It is a pretty mad week for the markets, with Mark Carney’s final meeting as BoE chief, a statement from the Fed, Apple and Amazon earnings, and the UK’s exit from the EU.
UK: Brexit and the Bank of England rate vote
It may be largely symbolic at this point, but Friday 31st January 2020 will see the UK withdraw from the EU, around 3 years, 7 months and 1 week on from the original Brexit referendum.
Though there is plenty of anxiety for the pound to look forward to in the coming months, as Boris Johnson’s government starts to chase down trade deals, it will be interesting to see whether or not the currency pays much attention to the week’s formalities.
Especially since sterling’s attentions are likely going to be dominated by Thursday’s Bank of England rate vote. A few better than expected figures from the UK – namely the CBI industrial order expectations reading and the flash manufacturing and services PMIs – have eased the pressure on the bank to cut interest rates, though a hold this month may be more of a delay than anything else. Regardless the pound is no doubt going to be anxious in the run-up to Mark Carney’s final meeting as BoE chief.
Beyond that there’s the CBI realised sales on Tuesday, alongside the net lending to individuals number on Thursday.
As for the FTSE, though much of its week will be defined by its usually antagonistic relationship with the pound, it may also remain preoccupied with the progress of the coronavirus outbreak. There’s also China’s manufacturing and services PMIs early on Friday morning – the kind of data that can be a big mover for the index’s commodity sector.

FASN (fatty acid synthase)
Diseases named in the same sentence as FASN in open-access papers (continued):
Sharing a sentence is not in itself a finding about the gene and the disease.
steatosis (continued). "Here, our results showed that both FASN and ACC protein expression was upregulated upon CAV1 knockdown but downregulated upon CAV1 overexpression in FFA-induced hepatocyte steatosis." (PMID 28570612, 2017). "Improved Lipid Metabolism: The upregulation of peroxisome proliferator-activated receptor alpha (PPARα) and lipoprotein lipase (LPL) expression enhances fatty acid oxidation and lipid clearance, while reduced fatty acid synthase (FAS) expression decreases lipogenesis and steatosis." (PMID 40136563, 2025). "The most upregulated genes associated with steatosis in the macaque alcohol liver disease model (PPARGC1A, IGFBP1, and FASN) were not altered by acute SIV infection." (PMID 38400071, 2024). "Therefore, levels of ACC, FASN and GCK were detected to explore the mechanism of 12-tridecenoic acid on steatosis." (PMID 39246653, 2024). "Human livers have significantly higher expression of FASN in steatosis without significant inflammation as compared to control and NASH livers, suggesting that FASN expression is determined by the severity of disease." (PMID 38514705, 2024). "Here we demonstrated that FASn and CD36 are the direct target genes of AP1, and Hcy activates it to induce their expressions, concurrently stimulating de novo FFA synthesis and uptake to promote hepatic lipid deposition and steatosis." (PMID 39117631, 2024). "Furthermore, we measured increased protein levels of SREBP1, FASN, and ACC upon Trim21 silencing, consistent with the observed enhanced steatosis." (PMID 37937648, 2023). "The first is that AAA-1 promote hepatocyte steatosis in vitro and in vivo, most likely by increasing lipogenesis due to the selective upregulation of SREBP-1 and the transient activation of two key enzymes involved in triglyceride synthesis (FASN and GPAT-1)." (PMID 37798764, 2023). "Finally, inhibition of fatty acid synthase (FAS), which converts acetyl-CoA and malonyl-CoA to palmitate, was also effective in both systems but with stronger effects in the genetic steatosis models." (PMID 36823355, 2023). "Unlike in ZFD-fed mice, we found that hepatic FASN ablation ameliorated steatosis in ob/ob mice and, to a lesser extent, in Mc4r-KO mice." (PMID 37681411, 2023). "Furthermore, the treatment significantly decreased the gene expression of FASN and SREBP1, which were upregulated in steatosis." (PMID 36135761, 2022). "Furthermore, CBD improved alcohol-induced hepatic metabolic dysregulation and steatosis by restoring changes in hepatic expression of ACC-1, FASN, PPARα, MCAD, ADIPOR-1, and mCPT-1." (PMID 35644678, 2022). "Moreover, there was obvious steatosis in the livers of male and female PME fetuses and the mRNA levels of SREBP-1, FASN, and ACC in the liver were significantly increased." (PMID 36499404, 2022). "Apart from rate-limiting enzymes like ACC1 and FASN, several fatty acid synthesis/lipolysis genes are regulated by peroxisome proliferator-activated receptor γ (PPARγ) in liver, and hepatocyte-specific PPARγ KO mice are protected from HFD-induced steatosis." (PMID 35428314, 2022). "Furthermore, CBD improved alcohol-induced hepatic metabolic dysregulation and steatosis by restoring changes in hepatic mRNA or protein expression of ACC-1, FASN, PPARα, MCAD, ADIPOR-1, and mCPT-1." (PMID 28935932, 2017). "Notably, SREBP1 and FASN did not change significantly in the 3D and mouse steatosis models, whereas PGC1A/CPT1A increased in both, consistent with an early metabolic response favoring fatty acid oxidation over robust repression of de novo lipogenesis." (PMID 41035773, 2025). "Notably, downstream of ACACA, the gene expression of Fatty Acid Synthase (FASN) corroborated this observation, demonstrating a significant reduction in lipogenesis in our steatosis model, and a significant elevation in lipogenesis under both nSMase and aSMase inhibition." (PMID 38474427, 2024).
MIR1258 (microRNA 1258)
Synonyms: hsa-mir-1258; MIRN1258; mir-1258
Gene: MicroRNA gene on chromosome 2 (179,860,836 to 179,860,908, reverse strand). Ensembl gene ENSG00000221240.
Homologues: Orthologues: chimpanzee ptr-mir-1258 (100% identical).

US: Earnings season in full swing
There’s plenty of data for the Dow Jones to get its teeth into this week, including the CB consumer confidence figure on Tuesday, the advance Q4 GDP reading on Thursday and the core PCE price index number on Friday.
There’s also the latest Federal Reserve statement on Wednesday evening. It could be a quiet one after 2019’s rate cutting action; however, any hints as to the bank’s future plans are always welcome.
US: Stocks to Watch
Perhaps the biggest aspect of the US week is its corporate calendar. It is chock full of big hitters, including Apple, eBay and Starbucks on Tuesday; Facebook, Boeing, Visa, McDonald’s, Tesla and General Electric on Wednesday; and Microsoft, Amazon and Verizon on Thursday.
Eurozone: Germany and the Coronavirus
Like the US and UK, the Eurozone is going to be hugely interested in how the coronavirus spreads. On top of that, the region is looking at a Germany dominated week, from the Ifo business climate number on Monday, to the Gfk consumer climate figures on Wednesday and the inflation data on Thursday. Then, on Friday, the focus expands to include French inflation and Spanish and Italian growth, alongside the region-wide inflation and GDP readings.
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